The two of them talked about having more time to do their own thing and not taking each other for granted. Harvey said his new position has been huge for his career. Try to come up with at least three benefits.
The two most important defenses against jealousy, suspicion, and paranoia are transparency and inclusion. Share stories with your partner about the people in your life. Don’t omit events or interactions simply because they might inspire a twinge of jealousy.
Each of you will experience loneliness from time to time — that’s natural. But you can keep yourself from acting on it — and keep your partner from worrying that you will — by disclosing your feelings and giving lots of details about your life.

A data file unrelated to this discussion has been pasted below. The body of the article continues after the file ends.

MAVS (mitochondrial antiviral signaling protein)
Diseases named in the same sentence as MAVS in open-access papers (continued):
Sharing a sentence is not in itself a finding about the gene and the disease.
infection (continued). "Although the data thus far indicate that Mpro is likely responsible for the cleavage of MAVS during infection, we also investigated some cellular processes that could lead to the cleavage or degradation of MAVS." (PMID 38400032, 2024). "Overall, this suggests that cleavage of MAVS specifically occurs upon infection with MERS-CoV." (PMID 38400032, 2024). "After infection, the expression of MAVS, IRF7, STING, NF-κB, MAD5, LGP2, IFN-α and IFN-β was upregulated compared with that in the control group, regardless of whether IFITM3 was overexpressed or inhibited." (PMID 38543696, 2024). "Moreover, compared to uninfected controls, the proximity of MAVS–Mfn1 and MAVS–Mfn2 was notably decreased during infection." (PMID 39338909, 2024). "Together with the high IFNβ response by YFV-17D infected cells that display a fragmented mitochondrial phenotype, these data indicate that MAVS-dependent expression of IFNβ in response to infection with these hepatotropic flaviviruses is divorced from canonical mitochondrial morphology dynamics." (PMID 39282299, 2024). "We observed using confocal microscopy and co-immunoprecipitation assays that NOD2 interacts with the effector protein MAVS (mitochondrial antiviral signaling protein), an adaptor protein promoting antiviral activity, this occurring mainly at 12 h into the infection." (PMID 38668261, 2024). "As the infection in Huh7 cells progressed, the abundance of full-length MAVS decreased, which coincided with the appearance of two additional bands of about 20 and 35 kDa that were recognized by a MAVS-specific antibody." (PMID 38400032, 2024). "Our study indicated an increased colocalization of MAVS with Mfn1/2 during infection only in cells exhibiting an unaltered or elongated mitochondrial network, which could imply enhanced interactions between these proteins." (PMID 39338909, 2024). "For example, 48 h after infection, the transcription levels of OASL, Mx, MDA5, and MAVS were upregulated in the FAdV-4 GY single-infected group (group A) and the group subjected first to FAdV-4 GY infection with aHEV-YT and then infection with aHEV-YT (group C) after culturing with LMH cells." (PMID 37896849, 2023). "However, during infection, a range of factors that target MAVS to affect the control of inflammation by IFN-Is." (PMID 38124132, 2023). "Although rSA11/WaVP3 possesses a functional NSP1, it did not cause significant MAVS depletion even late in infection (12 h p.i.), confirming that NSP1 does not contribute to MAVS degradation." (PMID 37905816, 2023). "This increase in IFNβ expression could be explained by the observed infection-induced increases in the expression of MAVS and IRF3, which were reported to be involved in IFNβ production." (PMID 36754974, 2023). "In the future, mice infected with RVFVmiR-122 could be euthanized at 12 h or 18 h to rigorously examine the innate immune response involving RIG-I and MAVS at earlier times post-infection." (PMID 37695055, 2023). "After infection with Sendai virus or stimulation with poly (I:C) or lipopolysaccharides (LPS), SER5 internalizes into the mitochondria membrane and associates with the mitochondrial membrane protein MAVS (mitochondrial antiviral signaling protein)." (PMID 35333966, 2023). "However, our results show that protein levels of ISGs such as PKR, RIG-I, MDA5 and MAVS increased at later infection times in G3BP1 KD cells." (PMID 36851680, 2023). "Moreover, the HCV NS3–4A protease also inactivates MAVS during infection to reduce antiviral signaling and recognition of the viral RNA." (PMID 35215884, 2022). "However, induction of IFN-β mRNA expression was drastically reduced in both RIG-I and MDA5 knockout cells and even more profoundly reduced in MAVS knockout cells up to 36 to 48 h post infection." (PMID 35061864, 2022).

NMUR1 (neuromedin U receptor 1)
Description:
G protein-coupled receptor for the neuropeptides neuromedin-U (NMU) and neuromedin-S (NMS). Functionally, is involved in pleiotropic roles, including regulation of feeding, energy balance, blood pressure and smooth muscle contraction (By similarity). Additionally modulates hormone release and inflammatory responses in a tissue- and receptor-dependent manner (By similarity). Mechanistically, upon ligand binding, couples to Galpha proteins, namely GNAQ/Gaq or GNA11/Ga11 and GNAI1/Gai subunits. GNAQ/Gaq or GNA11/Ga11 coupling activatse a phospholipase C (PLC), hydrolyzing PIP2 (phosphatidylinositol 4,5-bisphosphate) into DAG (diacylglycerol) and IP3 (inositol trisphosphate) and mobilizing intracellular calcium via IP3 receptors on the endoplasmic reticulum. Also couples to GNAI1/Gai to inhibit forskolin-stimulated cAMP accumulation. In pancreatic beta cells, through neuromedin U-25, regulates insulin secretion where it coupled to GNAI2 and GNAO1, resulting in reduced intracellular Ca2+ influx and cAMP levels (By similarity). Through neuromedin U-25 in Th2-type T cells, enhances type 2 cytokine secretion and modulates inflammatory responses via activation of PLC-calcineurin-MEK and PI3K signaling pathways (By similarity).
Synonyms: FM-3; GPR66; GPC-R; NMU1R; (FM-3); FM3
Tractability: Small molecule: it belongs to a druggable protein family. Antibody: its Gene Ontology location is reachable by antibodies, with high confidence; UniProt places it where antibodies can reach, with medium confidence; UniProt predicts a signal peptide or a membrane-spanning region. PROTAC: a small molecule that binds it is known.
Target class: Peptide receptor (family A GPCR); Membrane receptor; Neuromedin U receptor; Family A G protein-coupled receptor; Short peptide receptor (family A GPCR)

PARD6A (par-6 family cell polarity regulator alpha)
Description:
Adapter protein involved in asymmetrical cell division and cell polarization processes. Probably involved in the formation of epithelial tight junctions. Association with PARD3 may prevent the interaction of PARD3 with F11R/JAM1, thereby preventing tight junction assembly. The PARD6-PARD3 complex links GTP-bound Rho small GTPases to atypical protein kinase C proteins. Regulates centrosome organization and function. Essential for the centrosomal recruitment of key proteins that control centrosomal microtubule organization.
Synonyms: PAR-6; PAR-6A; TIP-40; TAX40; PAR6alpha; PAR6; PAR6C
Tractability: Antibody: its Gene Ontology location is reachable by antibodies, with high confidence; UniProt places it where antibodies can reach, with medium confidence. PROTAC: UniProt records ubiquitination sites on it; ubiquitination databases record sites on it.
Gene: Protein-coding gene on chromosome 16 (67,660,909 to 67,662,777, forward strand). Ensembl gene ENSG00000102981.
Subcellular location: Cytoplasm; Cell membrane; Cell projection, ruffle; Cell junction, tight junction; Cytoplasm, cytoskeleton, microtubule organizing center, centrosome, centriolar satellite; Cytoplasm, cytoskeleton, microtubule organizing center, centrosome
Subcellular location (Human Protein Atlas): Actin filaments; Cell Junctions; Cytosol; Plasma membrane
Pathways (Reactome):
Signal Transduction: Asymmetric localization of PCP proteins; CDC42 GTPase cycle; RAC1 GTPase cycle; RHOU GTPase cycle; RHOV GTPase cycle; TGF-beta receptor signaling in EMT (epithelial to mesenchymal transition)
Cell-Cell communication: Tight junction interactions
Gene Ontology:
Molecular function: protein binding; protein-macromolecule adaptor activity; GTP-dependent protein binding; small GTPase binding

Sit down together and define the parameters and expectations of this long-distance arrangement. For each of you, what are your concerns? How often will you visit? What about the kids? Are there domestic issues (household upkeep, car, finances, etc.) that may require a new plan of action?
I encouraged Marcia and Harvey to discuss their biggest relationship worries with each other, concerns such as intimacy, jealousy, and trust. It’s important to get everything out into the open right at the start so you can both begin this new adventure on the same footing.
Ask your partner: Where do you see us in one year? How about five years? Talk about what each of you can do, in the context of living apart, that will make this future vision come true. Having shared goals is one of the keys to a happy relationship, and doing this activity subtly reminds each of you that you’re working as a team.